If points, did you look at the gap? I see what looks like a 12 volt napa battery in it. Did you remember to use a ballast resistor between the coil and the points? The ballast resistor cuts the amperage to the points so they dont fry so quickly. A bad set of points will sound like bad gas as well.
No ballast in line yet, I looked at the points and they were a little black but not burned gapped about 15 to 18 thou....should I run a 6 volt or wire the ballast in? Whats easier?
 

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-Willy-
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The problem with running a 6 volt tractor on 12 volt. The 12 volt makes the starter pinion come out with such force that it will eventually knock the teeth off the flywheel. If you can live with that fact (someday to replace the flywheel ring gear), 12 volt is fine. Fortunately for me the 60 was made to run on 12. Yet if you are to run with 12 volt it is best to put a ballast resistor in before your points. On mine it is actually before the coil.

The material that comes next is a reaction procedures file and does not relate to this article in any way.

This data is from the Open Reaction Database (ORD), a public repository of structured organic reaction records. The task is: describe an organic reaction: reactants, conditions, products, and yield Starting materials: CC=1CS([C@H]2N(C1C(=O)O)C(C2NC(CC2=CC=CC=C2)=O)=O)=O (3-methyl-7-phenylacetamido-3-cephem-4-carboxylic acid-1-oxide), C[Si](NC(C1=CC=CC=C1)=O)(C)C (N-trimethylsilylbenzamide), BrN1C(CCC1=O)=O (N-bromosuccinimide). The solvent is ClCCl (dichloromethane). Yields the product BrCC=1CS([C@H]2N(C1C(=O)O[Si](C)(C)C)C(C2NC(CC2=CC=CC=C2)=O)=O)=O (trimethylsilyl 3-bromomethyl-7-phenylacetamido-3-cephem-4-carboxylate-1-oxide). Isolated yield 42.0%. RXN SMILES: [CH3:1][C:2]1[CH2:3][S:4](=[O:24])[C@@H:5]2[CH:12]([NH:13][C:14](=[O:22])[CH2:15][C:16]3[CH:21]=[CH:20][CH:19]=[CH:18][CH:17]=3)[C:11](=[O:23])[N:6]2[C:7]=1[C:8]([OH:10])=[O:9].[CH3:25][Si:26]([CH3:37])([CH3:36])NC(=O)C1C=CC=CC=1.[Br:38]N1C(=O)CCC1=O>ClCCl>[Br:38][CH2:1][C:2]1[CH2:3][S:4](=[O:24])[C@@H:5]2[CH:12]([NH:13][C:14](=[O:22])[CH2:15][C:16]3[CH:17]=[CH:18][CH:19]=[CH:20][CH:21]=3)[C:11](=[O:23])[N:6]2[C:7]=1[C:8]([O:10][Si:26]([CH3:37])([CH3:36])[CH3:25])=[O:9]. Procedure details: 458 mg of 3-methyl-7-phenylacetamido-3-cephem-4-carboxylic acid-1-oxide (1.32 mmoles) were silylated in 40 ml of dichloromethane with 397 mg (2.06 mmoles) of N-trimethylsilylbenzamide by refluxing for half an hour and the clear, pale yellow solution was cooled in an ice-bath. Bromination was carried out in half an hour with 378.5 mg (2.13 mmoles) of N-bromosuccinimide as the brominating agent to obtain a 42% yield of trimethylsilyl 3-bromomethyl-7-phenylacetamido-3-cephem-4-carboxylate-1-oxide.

A ballast resistor actually does 2 things. It cuts the amperage, and drops the 12 volt to 9. Yes you get a hotter spark from the 9 volts as well over a 6 volt battery.

The nice thing about running 12 volt, you can take a jump start from a car.
 

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Discussion Starter #10
Lovesthedrive said:
The problem with running a 6 volt tractor on 12 volt. The 12 volt makes the starter pinion come out with such force that it will eventually knock the teeth off the flywheel. If you can live with that fact (someday to replace the flywheel ring gear), 12 volt is fine. Fortunately for me the 60 was made to run on 12. Yet if you are to run with 12 volt it is best to put a ballast resistor in before your points. On mine it is actually before the coil.